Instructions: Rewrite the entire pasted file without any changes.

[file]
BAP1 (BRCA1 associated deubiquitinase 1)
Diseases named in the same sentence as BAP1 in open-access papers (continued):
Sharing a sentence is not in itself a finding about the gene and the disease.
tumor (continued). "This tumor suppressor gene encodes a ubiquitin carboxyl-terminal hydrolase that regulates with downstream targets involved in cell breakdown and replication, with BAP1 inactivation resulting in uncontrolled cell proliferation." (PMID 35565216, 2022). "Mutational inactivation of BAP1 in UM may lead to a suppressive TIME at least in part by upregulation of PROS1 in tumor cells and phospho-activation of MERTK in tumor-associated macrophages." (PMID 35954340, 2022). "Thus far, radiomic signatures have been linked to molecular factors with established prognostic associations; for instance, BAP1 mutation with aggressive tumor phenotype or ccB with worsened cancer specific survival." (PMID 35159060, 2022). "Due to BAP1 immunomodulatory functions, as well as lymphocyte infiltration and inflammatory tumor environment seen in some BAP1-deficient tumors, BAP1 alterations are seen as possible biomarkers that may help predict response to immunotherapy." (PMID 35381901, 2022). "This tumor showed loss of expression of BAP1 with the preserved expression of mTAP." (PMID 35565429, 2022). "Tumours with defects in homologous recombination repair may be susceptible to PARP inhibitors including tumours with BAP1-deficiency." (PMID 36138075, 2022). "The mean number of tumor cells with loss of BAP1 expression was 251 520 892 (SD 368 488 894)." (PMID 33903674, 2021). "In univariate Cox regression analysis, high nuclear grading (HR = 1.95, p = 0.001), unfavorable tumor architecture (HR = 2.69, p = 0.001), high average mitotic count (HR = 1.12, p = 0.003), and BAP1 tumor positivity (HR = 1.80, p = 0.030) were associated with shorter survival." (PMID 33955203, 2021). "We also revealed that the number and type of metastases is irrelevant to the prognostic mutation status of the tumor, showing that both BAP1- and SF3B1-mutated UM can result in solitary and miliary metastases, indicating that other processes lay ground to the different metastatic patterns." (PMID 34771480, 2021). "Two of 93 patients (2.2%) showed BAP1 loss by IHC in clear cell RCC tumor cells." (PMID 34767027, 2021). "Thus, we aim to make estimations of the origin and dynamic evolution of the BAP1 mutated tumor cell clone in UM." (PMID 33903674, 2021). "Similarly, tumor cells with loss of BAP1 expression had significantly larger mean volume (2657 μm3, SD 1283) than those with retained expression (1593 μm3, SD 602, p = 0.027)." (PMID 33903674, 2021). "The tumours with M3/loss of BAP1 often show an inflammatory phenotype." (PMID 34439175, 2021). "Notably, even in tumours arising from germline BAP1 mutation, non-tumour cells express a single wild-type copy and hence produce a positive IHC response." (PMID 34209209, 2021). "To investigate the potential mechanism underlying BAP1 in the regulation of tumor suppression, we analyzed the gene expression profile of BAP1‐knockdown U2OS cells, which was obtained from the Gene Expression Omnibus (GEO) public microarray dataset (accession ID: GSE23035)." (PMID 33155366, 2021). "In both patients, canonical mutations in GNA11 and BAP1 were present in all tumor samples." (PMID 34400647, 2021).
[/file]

BAP1 (BRCA1 associated deubiquitinase 1)
Diseases named in the same sentence as BAP1 in open-access papers (continued):
Sharing a sentence is not in itself a finding about the gene and the disease.
tumor (continued). "This tumor suppressor gene encodes a ubiquitin carboxyl-terminal hydrolase that regulates with downstream targets involved in cell breakdown and replication, with BAP1 inactivation resulting in uncontrolled cell proliferation." (PMID 35565216, 2022). "Mutational inactivation of BAP1 in UM may lead to a suppressive TIME at least in part by upregulation of PROS1 in tumor cells and phospho-activation of MERTK in tumor-associated macrophages." (PMID 35954340, 2022). "Thus far, radiomic signatures have been linked to molecular factors with established prognostic associations; for instance, BAP1 mutation with aggressive tumor phenotype or ccB with worsened cancer specific survival." (PMID 35159060, 2022). "Due to BAP1 immunomodulatory functions, as well as lymphocyte infiltration and inflammatory tumor environment seen in some BAP1-deficient tumors, BAP1 alterations are seen as possible biomarkers that may help predict response to immunotherapy." (PMID 35381901, 2022). "This tumor showed loss of expression of BAP1 with the preserved expression of mTAP." (PMID 35565429, 2022). "Tumours with defects in homologous recombination repair may be susceptible to PARP inhibitors including tumours with BAP1-deficiency." (PMID 36138075, 2022). "The mean number of tumor cells with loss of BAP1 expression was 251 520 892 (SD 368 488 894)." (PMID 33903674, 2021). "In univariate Cox regression analysis, high nuclear grading (HR = 1.95, p = 0.001), unfavorable tumor architecture (HR = 2.69, p = 0.001), high average mitotic count (HR = 1.12, p = 0.003), and BAP1 tumor positivity (HR = 1.80, p = 0.030) were associated with shorter survival." (PMID 33955203, 2021). "We also revealed that the number and type of metastases is irrelevant to the prognostic mutation status of the tumor, showing that both BAP1- and SF3B1-mutated UM can result in solitary and miliary metastases, indicating that other processes lay ground to the different metastatic patterns." (PMID 34771480, 2021). "Two of 93 patients (2.2%) showed BAP1 loss by IHC in clear cell RCC tumor cells." (PMID 34767027, 2021). "Thus, we aim to make estimations of the origin and dynamic evolution of the BAP1 mutated tumor cell clone in UM." (PMID 33903674, 2021). "Similarly, tumor cells with loss of BAP1 expression had significantly larger mean volume (2657 μm3, SD 1283) than those with retained expression (1593 μm3, SD 602, p = 0.027)." (PMID 33903674, 2021). "The tumours with M3/loss of BAP1 often show an inflammatory phenotype." (PMID 34439175, 2021). "Notably, even in tumours arising from germline BAP1 mutation, non-tumour cells express a single wild-type copy and hence produce a positive IHC response." (PMID 34209209, 2021). "To investigate the potential mechanism underlying BAP1 in the regulation of tumor suppression, we analyzed the gene expression profile of BAP1‐knockdown U2OS cells, which was obtained from the Gene Expression Omnibus (GEO) public microarray dataset (accession ID: GSE23035)." (PMID 33155366, 2021). "In both patients, canonical mutations in GNA11 and BAP1 were present in all tumor samples." (PMID 34400647, 2021).